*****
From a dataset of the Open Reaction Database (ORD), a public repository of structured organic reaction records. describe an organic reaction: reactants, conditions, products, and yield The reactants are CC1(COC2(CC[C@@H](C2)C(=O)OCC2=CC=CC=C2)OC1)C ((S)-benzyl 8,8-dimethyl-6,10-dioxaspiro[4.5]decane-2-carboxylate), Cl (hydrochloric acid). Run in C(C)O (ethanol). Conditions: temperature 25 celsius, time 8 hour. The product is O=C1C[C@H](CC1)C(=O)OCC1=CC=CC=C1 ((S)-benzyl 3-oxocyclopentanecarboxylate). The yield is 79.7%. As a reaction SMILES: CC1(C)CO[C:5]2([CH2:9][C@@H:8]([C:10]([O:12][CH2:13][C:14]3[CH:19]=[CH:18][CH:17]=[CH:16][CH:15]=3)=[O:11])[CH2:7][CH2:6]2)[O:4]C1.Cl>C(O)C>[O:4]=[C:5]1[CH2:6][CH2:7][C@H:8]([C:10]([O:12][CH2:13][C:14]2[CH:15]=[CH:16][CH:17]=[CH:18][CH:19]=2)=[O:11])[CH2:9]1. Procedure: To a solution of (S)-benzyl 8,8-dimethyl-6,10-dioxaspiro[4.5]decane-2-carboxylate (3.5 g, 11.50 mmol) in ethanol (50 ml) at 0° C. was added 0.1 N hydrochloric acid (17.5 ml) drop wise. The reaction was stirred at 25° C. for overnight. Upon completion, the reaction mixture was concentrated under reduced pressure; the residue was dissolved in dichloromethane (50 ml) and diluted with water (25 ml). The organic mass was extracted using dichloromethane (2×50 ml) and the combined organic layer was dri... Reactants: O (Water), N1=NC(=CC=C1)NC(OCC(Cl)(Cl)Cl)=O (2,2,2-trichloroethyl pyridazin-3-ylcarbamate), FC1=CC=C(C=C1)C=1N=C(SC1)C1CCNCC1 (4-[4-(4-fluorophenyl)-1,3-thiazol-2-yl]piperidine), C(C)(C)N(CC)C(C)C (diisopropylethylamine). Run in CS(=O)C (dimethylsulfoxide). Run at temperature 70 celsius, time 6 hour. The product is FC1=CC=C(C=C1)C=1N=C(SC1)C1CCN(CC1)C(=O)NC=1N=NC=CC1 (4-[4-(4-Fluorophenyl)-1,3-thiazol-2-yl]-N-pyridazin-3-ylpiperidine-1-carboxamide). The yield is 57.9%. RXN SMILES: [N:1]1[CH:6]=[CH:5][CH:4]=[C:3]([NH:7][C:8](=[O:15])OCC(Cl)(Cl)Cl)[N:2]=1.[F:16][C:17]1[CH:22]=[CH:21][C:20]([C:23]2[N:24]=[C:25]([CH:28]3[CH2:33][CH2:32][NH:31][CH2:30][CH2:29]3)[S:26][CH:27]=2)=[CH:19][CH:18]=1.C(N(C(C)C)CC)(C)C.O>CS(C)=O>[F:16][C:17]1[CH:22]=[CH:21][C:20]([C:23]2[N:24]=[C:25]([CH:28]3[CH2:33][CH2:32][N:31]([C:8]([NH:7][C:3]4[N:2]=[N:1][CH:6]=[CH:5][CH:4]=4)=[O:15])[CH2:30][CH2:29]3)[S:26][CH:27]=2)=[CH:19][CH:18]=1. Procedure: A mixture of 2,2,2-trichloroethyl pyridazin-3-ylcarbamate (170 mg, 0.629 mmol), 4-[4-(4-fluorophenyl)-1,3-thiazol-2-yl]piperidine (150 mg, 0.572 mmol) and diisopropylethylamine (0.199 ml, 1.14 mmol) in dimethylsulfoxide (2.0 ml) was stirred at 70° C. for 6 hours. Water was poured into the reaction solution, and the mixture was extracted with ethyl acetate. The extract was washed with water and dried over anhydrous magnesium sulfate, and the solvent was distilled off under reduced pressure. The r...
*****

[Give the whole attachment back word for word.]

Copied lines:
From a dataset of the Open Reaction Database (ORD), a public repository of structured organic reaction records. describe an organic reaction: reactants, conditions, products, and yield The reactants are CC1(COC2(CC[C@@H](C2)C(=O)OCC2=CC=CC=C2)OC1)C ((S)-benzyl 8,8-dimethyl-6,10-dioxaspiro[4.5]decane-2-carboxylate), Cl (hydrochloric acid). Run in C(C)O (ethanol). Conditions: temperature 25 celsius, time 8 hour. The product is O=C1C[C@H](CC1)C(=O)OCC1=CC=CC=C1 ((S)-benzyl 3-oxocyclopentanecarboxylate). The yield is 79.7%. As a reaction SMILES: CC1(C)CO[C:5]2([CH2:9][C@@H:8]([C:10]([O:12][CH2:13][C:14]3[CH:19]=[CH:18][CH:17]=[CH:16][CH:15]=3)=[O:11])[CH2:7][CH2:6]2)[O:4]C1.Cl>C(O)C>[O:4]=[C:5]1[CH2:6][CH2:7][C@H:8]([C:10]([O:12][CH2:13][C:14]2[CH:15]=[CH:16][CH:17]=[CH:18][CH:19]=2)=[O:11])[CH2:9]1. Procedure: To a solution of (S)-benzyl 8,8-dimethyl-6,10-dioxaspiro[4.5]decane-2-carboxylate (3.5 g, 11.50 mmol) in ethanol (50 ml) at 0° C. was added 0.1 N hydrochloric acid (17.5 ml) drop wise. The reaction was stirred at 25° C. for overnight. Upon completion, the reaction mixture was concentrated under reduced pressure; the residue was dissolved in dichloromethane (50 ml) and diluted with water (25 ml). The organic mass was extracted using dichloromethane (2×50 ml) and the combined organic layer was dri... Reactants: O (Water), N1=NC(=CC=C1)NC(OCC(Cl)(Cl)Cl)=O (2,2,2-trichloroethyl pyridazin-3-ylcarbamate), FC1=CC=C(C=C1)C=1N=C(SC1)C1CCNCC1 (4-[4-(4-fluorophenyl)-1,3-thiazol-2-yl]piperidine), C(C)(C)N(CC)C(C)C (diisopropylethylamine). Run in CS(=O)C (dimethylsulfoxide). Run at temperature 70 celsius, time 6 hour. The product is FC1=CC=C(C=C1)C=1N=C(SC1)C1CCN(CC1)C(=O)NC=1N=NC=CC1 (4-[4-(4-Fluorophenyl)-1,3-thiazol-2-yl]-N-pyridazin-3-ylpiperidine-1-carboxamide). The yield is 57.9%. RXN SMILES: [N:1]1[CH:6]=[CH:5][CH:4]=[C:3]([NH:7][C:8](=[O:15])OCC(Cl)(Cl)Cl)[N:2]=1.[F:16][C:17]1[CH:22]=[CH:21][C:20]([C:23]2[N:24]=[C:25]([CH:28]3[CH2:33][CH2:32][NH:31][CH2:30][CH2:29]3)[S:26][CH:27]=2)=[CH:19][CH:18]=1.C(N(C(C)C)CC)(C)C.O>CS(C)=O>[F:16][C:17]1[CH:22]=[CH:21][C:20]([C:23]2[N:24]=[C:25]([CH:28]3[CH2:33][CH2:32][N:31]([C:8]([NH:7][C:3]4[N:2]=[N:1][CH:6]=[CH:5][CH:4]=4)=[O:15])[CH2:30][CH2:29]3)[S:26][CH:27]=2)=[CH:19][CH:18]=1. Procedure: A mixture of 2,2,2-trichloroethyl pyridazin-3-ylcarbamate (170 mg, 0.629 mmol), 4-[4-(4-fluorophenyl)-1,3-thiazol-2-yl]piperidine (150 mg, 0.572 mmol) and diisopropylethylamine (0.199 ml, 1.14 mmol) in dimethylsulfoxide (2.0 ml) was stirred at 70° C. for 6 hours. Water was poured into the reaction solution, and the mixture was extracted with ethyl acetate. The extract was washed with water and dried over anhydrous magnesium sulfate, and the solvent was distilled off under reduced pressure. The r...